I refer to the article on staff discipline (TES, February 14). I agree with Jerry Bartlett, legal officer for the National Association of Schoolmasters Union of Women Teachers, when he admits the law today gives employees little protection.
As Tim Field says in his book Bully in Sight, you could call someone a wally and risk being threatened with court action but if a headteacher actually does bully a teacher into a nervous breakdown and out of a job, there's nothing a teacher can do. It's not a crime.
There is no independent, impartial body to whom a teacher can appeal. Governors, many of whom have children at the school, will almost certainly rubber stamp a head's decision. The local education authority acts only in the capacity of advisor to head and the governing body, since local management of schools.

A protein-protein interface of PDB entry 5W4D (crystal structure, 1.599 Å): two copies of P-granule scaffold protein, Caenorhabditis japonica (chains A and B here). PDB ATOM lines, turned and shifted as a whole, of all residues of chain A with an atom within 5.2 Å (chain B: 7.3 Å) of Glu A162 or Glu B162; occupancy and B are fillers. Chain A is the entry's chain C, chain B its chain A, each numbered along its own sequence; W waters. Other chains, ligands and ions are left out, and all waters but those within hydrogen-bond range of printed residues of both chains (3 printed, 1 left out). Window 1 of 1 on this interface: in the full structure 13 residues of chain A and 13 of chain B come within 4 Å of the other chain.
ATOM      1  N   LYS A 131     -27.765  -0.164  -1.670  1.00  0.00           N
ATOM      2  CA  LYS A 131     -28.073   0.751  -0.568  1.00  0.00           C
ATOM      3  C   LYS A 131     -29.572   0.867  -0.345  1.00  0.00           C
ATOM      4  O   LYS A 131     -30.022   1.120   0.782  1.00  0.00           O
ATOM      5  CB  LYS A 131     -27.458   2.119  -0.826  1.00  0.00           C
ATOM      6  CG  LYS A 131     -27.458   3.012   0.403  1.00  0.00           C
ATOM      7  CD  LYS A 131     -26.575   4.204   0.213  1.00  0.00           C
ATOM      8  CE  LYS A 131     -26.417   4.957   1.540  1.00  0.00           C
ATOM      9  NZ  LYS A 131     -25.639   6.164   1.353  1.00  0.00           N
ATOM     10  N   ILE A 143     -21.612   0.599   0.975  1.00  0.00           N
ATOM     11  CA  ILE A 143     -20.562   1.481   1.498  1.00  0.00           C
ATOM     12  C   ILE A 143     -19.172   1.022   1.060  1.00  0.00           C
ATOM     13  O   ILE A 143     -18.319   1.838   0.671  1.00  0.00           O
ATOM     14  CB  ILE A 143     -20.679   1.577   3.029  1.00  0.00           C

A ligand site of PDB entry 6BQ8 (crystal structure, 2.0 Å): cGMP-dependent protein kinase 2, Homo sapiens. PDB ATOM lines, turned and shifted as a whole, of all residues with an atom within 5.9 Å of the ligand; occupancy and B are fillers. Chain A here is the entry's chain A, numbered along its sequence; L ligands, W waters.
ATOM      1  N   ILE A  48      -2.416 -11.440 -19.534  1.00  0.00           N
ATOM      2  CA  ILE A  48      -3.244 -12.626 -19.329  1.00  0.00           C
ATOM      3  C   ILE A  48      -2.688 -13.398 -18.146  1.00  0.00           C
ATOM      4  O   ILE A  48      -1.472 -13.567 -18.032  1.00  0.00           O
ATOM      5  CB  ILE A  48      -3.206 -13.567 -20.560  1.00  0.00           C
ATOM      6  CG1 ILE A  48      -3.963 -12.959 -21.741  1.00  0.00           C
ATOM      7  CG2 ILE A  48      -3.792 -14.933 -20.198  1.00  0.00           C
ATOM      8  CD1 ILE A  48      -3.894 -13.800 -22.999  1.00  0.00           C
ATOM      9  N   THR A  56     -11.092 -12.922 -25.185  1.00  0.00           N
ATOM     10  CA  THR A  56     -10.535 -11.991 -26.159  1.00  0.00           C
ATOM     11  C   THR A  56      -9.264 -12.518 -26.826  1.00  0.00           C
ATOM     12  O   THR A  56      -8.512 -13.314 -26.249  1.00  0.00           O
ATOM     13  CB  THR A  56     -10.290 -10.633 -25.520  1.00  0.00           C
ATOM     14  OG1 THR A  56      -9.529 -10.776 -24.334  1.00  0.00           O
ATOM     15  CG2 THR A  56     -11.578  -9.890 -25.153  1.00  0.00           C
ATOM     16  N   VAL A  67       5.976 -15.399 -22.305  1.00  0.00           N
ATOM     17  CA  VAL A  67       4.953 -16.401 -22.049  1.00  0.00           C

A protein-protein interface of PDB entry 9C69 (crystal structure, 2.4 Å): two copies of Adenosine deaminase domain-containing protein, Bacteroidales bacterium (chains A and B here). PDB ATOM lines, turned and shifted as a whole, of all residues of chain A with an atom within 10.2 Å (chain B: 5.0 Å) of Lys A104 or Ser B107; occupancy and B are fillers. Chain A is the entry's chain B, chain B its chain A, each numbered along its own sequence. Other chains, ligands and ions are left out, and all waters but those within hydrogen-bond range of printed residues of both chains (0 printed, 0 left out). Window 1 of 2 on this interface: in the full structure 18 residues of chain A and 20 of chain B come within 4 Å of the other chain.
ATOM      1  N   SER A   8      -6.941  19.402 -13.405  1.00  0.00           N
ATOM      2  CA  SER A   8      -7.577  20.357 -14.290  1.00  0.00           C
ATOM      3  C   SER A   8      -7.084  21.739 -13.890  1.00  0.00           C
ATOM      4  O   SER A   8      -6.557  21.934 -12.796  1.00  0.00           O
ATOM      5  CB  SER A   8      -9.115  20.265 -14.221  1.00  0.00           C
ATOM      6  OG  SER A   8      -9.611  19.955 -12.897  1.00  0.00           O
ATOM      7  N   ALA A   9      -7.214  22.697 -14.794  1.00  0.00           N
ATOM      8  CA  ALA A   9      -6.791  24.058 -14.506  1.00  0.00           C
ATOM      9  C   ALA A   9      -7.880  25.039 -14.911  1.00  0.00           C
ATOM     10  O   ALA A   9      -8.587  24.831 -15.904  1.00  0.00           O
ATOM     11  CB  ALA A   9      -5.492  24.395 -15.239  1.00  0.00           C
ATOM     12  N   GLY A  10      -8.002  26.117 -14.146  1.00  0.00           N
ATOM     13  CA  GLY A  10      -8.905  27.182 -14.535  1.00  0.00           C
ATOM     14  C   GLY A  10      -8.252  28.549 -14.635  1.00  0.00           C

There is nothing between a governing body and the Secretary of State for Education and she can refuse to become involved by saying it's a local matter.Only a few local education authorities, for example, Wiltshire, Oxford, Berkshire, Manchester, recognise the problem and have delivered a harassment and bullying policy.
Even then it's not enough to say what should happen. Procedures are needed to see that it does happen. At present there is no safety net for the teacher.
BRENDA DAVIES 64 Wildwood Lane Stevenage Hertfordshire